The President and Board of Trustees of the Vergilian Society and the McKay Prize Committee are pleased to present the 2021 Alexander G. McKay Prize for Vergilian Studies to Susanna Morton Braund and Zara M. Torlone, co-editors of Virgil and his Translators, published by Oxford University Press in 2018.
In Virgil and His Translators, Braund and Torlone have produced a feat of international scholarship whose boundaries of time and space are refreshingly far-set. The volume contains twenty-eight papers from three international workshops and conferences held between 2012–14; these papers address the predominantly verse translation of Virgil’s works into some fourteen languages, including Mandarin and Turkish, over the past seven centuries. As such, the volume’s reach goes beyond studies of single translations or single traditions, surely rendering it the most ambitious extant approach to the vicissitudes of Virgil in the vernacular. The papers draw our attention to how translations could contribute to the emergence of these vernaculars. They also draw attention to perennial issues of nationalism and imperialism, the status of women, the anxiety of translation, and more, usually by a careful and granular reading of a given translation. In this regard, Braund and Torlone’s volume is refreshingly solid, focusing on the actual practice of particular poet-translators well situated in their particular milieux. The volume is a welcome, perhaps foundational, contribution to the growing field of reception and appropriation of these canonical texts, especially the Aeneid.
The editors have structured the volume by dividing it into two thematic groups, ‘Virgil Translation as Cultural and Ideological Capital,’ and ‘Poets as Translators of Virgil: Cultural Competition, Appropriation, and Identification.’ Many of the chapters in the first section draw attention to Virgil’s role in the formation of literary culture across Europe and in China. The authors address the various ways translations are appropriations, rather than their aesthetic qualities; so, for example, Richard H. Armstrong’s essay ‘Dante’s Influence on Virgil,’ addresses a particular 14th century Castilian translation of the Aeneid whose value ‘is perhaps more like that of an index fossil, helping us to mark a transition between medieval and early modern translation practices’ (37), while Gordon Braden’s essay on ‘The Passion of Dido: Aeneid 4 in English Translation to 1700’ shows how ‘a late medieval soft-heartedness towards Dido [was] rolled back in many later translations,’ including Dryden’s rather harsh treatment of the Punic Queen, cleverly ‘divorced’ by Aeneas to please Virgil’s Roman readers.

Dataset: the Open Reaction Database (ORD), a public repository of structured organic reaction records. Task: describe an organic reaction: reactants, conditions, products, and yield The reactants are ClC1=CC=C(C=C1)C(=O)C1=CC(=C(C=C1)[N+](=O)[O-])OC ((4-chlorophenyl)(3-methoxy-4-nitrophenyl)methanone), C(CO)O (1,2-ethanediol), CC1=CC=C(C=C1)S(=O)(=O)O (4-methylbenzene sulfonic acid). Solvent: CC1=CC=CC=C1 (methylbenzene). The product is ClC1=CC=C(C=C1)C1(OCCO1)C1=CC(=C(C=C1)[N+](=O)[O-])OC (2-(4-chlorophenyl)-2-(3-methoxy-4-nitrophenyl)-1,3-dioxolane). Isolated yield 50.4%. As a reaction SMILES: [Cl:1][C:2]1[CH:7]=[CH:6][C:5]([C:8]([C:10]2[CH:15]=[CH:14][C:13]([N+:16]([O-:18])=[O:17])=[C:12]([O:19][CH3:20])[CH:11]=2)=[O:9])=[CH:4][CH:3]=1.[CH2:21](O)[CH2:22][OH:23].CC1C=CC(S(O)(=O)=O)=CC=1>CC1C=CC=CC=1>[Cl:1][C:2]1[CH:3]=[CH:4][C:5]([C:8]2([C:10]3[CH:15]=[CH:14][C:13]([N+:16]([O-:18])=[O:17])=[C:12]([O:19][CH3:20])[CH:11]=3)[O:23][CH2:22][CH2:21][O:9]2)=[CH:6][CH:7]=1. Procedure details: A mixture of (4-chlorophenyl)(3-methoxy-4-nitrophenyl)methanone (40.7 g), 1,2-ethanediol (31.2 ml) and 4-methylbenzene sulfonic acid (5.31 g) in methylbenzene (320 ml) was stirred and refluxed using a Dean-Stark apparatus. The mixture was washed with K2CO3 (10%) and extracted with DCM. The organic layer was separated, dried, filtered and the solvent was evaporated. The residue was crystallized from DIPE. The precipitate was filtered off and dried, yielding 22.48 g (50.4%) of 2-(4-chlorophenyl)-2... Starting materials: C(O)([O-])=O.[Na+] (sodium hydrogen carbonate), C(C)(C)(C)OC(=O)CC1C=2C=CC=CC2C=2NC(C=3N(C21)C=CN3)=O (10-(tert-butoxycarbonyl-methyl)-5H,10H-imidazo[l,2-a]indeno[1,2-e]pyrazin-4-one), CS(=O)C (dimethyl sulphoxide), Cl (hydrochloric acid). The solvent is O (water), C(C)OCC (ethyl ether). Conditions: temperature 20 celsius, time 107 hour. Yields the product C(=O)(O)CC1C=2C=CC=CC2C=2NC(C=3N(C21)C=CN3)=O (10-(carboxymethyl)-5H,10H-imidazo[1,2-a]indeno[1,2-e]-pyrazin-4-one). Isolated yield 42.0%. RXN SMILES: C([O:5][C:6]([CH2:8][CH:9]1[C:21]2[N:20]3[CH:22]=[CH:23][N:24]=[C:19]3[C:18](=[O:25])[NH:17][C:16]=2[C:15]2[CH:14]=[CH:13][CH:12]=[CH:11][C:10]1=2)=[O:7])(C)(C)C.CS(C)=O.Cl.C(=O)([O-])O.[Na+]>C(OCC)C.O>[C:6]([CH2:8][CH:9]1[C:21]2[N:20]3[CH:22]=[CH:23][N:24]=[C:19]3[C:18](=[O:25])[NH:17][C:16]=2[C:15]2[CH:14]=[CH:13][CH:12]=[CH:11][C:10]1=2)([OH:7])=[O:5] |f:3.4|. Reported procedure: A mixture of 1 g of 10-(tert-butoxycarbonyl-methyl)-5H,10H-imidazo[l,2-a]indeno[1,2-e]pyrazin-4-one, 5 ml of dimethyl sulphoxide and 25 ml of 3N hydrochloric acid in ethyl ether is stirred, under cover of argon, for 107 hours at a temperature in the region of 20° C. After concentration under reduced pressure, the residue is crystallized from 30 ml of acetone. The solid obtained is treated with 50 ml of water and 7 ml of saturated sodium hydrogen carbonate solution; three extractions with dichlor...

Part 2 (chapters 16–28) turns from nations to individual poets and translators, who offer rich case studies that the critics explore against the background of wider theoretical frameworks. Richard Thomas, for instance, tackles the abiding issue of foreignizing vs. domesticating impulses; he argues via a sampling of English translations of select passages that the latter approach turns out to be the more desirable as an aesthetic necessity. The Virgilian translations of several writers are shown to have had a deep impact on their own development as poets, Leopardi perhaps most striking of all (Scafoglio), but also in important ways for the French authors Du Bellay (Gautier) and Delille (Romani Mistretta), the Brazilian Mendes (Vasconcellos), and the contemporary Italian poet Alessandro Fo, who reflects upon his own engagement with Virgil. While throughout we learn in manifold ways how a translation is embedded in the translator’s culture, Cillian O’Hogan in ‘Irish Versions of Virgil’s Eclogues and Georgics’ demonstrates how Heaney and Fallon pointedly combine features of dialect with regional landscapes to render Virgil in terms of Irish identity, and as a resistance to England. The volume concludes with a forward-looking Afterword by the classicist poet Josephine Balmer, ‘Let Go Fear: Future Virgils,’ in which, on the basis of her own ongoing work, she sketches some possibilities for creative transformations, and transgressions, in the context of a ‘feminization of Virgilian reception.’
Braund and Torlone have assembled and shaped an original and wide-ranging collaborative volume that makes a major contribution to Virgilian studies.